The Typical Deaf Old Person
The Typical Deaf Old Person
Uncle Ned can always be counted on to contribute something totally unrelated to the conversation, and most attribute it to senility. If not that, he just nods and smiles. Grandma has the talent of hearing only what she likes. No one else gets to talk once Aunt Clara gets started. Familiar with these situations? There are other causes besides senility for these frustrating situations. These circumstances may be attributed to loss of hearing, according to audiologists. Audiologists, people trained to evaluate hearing defects and counsel clients with hearing loss, work with many elderly clients.
People with hearing problems are given more grief by crowds, background noise, and poor acoustics. A few things could make situations worse for them, including falling ill, being tired, and being unable to see the speaker. They may be able to hear soft speech but not distinguish other sounds. In other words, he may hear sound, but it may be incomprehensible.
A hearing aid evaluation is conducted after the audiologist determines whether a client would benefit from a hearing aid. Through this exercise, clients try on different brands and models. Experts used to say that nothing could be done for those with nerve damage, which is the usual case for the elderly. The development of hearing aid technology has enabled even those with nerve damage to recover.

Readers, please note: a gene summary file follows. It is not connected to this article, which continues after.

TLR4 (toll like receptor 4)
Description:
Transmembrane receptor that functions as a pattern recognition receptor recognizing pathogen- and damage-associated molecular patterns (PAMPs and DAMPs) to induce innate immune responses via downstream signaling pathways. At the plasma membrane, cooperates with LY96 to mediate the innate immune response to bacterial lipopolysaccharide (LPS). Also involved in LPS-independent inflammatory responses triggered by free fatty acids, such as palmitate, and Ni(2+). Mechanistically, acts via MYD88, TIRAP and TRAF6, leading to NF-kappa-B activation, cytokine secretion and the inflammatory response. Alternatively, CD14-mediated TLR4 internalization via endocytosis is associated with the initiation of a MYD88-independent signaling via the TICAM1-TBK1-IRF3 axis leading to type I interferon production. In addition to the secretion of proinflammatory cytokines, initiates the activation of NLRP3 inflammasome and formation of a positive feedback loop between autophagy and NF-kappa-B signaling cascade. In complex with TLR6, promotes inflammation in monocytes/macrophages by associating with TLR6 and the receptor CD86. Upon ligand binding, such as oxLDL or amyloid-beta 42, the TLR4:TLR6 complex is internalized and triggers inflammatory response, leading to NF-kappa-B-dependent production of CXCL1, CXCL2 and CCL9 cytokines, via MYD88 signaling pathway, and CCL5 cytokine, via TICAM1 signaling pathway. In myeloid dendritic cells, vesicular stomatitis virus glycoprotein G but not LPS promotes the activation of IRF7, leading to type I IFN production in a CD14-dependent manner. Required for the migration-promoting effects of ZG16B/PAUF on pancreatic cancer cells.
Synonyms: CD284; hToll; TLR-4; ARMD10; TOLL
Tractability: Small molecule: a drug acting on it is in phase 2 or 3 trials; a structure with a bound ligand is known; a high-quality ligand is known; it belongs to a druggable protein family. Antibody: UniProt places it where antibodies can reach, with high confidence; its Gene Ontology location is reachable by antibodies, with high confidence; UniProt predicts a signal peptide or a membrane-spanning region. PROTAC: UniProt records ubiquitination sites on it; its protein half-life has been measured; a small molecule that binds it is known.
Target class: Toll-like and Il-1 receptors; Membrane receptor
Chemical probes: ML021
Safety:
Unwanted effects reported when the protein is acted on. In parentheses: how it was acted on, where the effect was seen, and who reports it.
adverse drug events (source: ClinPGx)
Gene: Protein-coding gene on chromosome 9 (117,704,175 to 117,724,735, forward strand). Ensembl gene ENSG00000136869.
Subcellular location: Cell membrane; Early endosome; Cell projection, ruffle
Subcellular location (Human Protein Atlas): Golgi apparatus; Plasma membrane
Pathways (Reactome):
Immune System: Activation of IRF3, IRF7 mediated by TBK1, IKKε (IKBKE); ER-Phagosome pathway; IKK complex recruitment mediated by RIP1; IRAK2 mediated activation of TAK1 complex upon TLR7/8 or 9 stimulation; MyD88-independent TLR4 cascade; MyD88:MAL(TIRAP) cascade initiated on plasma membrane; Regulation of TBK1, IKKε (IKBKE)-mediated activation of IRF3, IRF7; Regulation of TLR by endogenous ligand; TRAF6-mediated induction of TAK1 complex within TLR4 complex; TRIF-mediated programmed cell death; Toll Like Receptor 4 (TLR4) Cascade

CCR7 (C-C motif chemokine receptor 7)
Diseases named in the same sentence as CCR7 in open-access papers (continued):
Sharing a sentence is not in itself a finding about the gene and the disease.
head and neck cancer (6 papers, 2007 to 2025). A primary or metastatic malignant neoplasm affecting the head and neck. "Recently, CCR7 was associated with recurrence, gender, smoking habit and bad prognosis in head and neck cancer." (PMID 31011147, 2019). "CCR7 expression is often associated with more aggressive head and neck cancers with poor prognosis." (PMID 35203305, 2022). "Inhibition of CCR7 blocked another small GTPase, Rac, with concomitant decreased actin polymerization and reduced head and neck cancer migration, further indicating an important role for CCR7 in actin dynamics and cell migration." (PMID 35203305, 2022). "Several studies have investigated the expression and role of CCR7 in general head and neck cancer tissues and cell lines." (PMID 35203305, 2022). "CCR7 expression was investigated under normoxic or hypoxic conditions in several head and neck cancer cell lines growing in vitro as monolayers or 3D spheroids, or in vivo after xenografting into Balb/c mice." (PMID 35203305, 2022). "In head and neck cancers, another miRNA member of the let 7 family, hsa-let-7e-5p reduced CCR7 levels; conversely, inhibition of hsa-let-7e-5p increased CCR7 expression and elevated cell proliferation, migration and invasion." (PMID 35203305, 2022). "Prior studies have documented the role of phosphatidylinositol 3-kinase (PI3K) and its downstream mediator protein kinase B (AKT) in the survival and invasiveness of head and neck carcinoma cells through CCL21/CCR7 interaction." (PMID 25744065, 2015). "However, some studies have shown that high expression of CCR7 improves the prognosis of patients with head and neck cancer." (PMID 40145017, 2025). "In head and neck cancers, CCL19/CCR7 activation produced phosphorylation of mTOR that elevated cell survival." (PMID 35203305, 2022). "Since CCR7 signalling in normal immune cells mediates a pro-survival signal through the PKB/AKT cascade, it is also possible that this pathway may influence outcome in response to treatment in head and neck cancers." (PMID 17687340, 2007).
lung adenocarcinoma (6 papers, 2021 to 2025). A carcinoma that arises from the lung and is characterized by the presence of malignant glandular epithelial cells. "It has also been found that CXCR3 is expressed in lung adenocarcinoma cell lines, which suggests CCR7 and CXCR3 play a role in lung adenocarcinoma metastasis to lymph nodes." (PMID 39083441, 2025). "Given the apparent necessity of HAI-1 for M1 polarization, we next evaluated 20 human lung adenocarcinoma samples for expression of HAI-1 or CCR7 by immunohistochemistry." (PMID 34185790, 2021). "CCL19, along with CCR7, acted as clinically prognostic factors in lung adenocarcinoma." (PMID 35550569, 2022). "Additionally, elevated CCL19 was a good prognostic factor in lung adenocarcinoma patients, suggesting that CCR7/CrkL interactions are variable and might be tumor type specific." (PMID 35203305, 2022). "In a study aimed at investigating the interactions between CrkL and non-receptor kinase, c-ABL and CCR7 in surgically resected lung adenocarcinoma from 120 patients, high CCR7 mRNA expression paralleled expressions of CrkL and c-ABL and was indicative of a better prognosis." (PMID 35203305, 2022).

Some seniors refuse to believe that hearing aids would work for them, in spite of evidence to the contrary. Others do not want to call attention to their hearing problems with a visible device.
Hearing aids may be beyond the reach of some. Hearing aids start at $300, unclaimable through Medicare or health insurance. Help is available, however, through a private, national lease plan, in which clients pay $15 monthly towards full purchase while using the device. Clients need counseling in regard to hearing aids in order to help them re-adjust to sounds in the real world, a job performed by audiologists.
Clients should be informed that previous levels of hearing are not restored with hearing aids. Counseling and information sessions are two of the services offered by the Center for Audiology.
Communication can be handled with ease as long as families and clients comply with the following. When speaking to someone with a hearing aid, try not to shout. When one shouts, the hearing aid further raises the volume, causing pain. There is no shame in wearing a hearing aid. Rather than be embarrassed about it, hearing aid wearers should enjoy a sound-filled life.
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